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Ipswitch survey reveals the extent to which IT is losing control over data

Data loss is a big problem - but it's a problem in two separate ways, one obvious, and one less so obvious. The first is the BYOD issue, whether that's smartphones, tablets or USB devices. People lose them, and their content. But the second problem is potentially more worrying: IT departments often have little or no visibility on what, or even how, corporate and often sensitive data is being moved in and out of the business. No visibility means no governance; and no governance means no compliance.

It's a real challenge, Rich Kennelly, president at Ipswitch File Transfer told Infosecurity. "Businesses are sharing more confidential information electronically than ever before - between people and between applications. The challenge is that IT is behind the curve in creating ways to share this information securely."

Ipswitch has been monitoring the problem and has released the results of its latest survey at Infosecurity Europe. Not all of the figures are individually surprising. Only fifty percent of people admit to using personal email to send company files. But even where company email is provided, 60 percent of those users attach classified documents. More worrying, however, is that users are turning to 'personal file sharing', the use of new file transfer websites such as Dropbox to move files between different destinations.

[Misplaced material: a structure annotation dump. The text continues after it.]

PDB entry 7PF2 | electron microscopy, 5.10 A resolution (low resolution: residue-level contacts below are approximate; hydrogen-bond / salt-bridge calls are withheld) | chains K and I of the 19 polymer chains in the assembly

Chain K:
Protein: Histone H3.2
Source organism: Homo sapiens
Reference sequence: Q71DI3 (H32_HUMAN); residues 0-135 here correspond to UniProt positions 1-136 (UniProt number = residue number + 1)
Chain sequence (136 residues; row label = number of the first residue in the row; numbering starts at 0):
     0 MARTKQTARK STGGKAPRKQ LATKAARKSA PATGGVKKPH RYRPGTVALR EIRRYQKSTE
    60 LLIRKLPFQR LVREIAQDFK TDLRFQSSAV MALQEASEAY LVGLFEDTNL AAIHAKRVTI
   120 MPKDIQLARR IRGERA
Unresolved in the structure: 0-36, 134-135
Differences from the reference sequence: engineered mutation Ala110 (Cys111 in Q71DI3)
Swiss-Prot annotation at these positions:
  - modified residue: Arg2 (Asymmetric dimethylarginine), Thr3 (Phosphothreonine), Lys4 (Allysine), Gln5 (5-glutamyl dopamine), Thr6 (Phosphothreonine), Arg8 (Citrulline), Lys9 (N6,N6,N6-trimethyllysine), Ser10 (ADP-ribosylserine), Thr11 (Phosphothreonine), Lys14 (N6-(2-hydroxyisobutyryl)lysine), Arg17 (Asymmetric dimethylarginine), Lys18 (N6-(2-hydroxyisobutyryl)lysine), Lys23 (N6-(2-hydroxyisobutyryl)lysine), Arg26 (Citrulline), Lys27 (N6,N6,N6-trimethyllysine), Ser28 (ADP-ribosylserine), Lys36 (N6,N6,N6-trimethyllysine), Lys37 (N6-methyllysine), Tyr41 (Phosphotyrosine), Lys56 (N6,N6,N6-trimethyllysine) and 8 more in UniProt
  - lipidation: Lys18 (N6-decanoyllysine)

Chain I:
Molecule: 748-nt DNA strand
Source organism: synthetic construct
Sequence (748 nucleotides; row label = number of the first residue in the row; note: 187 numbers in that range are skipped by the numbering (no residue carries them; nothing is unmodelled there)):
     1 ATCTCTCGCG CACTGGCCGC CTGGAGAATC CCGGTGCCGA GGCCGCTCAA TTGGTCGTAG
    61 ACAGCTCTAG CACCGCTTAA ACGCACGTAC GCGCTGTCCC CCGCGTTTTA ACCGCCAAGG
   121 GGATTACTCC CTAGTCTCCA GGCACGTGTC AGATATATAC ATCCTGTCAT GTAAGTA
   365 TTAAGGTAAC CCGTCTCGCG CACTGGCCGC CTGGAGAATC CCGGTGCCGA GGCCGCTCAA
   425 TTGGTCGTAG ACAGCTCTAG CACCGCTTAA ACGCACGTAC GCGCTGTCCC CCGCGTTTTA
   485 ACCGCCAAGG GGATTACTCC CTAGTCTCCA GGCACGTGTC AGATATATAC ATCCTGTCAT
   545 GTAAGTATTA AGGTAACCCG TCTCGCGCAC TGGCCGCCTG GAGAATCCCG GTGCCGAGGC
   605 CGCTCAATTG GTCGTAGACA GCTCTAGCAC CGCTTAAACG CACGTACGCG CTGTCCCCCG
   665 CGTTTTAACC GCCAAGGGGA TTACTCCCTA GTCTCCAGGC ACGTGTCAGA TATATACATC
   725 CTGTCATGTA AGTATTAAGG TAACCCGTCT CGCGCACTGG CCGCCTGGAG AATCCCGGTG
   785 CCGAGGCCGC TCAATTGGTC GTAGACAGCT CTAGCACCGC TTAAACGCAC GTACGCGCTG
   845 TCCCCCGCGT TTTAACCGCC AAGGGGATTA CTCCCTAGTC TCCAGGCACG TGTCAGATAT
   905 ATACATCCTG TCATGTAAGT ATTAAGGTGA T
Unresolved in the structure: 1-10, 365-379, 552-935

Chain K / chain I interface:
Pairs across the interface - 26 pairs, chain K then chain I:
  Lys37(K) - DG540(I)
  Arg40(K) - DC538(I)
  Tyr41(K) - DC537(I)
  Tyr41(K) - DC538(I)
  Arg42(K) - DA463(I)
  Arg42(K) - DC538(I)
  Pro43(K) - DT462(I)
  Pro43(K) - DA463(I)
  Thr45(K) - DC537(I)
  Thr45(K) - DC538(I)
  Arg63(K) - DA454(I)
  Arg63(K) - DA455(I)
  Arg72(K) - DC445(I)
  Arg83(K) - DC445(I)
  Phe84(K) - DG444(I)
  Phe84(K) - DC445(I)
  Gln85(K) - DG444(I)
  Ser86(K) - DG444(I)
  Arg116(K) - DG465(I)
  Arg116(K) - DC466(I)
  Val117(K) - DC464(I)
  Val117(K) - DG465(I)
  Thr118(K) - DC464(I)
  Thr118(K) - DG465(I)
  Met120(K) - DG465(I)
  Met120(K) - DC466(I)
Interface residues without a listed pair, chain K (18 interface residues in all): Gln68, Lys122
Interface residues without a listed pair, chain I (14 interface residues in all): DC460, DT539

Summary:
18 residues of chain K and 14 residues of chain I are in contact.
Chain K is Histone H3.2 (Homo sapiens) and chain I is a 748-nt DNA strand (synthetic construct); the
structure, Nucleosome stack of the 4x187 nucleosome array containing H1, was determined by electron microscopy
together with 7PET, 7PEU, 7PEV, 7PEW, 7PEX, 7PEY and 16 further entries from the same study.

"It's when you step back from the figures," says Kenelly, "that you see the real issue: IT has little visibility on its own data." All the users are trying to do is get on with their jobs - and they are using non-IT-sanctioned methods simply because they are easier. "They're faster, more convenient, and size issues (such as those imposed by corporate email restrictions) just disappear. It all proves what we have long suspected - companies have data moving in and out of the business over which IT has no visibility at all."

The problem for IT is to provide the simplicity that users need with the governance that IT needs - and it can be done with products or services such as that provided by Ipswitch: it encrypts files on the way to its own servers, from where it is downloaded by the recipient.

Everything is tracked, so it provides logs and tracking for governance and audit, while the encryption provides security. Not only does such a service provide the governance that IT needs and the simplicity that users require, it has an additional benefit for European business and European compliance. Since the data is encrypted, Ipswitch has no visibility on or knowledge of the content; and this provides an effective counterbalance to the US Patriot Act. Although the US government can require that IPswitch, a US company, hand over what details it has - just like it can and does with companies like Google and Microsoft and Twitter and Facebook - all that Ipswitch can actually hand over is meaningless encrypted files. 

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